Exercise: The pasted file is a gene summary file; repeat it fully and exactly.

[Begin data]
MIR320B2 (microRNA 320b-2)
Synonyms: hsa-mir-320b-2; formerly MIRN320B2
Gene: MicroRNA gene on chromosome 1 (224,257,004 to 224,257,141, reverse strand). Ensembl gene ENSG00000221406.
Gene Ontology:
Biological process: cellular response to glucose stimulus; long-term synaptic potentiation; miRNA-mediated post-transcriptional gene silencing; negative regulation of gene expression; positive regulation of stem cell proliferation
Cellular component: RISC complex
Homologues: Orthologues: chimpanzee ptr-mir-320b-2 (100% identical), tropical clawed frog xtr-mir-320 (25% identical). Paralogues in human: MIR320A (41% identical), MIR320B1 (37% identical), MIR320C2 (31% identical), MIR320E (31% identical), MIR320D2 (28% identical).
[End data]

MIR320B2 (microRNA 320b-2)
Synonyms: hsa-mir-320b-2; formerly MIRN320B2
Gene: MicroRNA gene on chromosome 1 (224,257,004 to 224,257,141, reverse strand). Ensembl gene ENSG00000221406.
Gene Ontology:
Biological process: cellular response to glucose stimulus; long-term synaptic potentiation; miRNA-mediated post-transcriptional gene silencing; negative regulation of gene expression; positive regulation of stem cell proliferation
Cellular component: RISC complex
Homologues: Orthologues: chimpanzee ptr-mir-320b-2 (100% identical), tropical clawed frog xtr-mir-320 (25% identical). Paralogues in human: MIR320A (41% identical), MIR320B1 (37% identical), MIR320C2 (31% identical), MIR320E (31% identical), MIR320D2 (28% identical).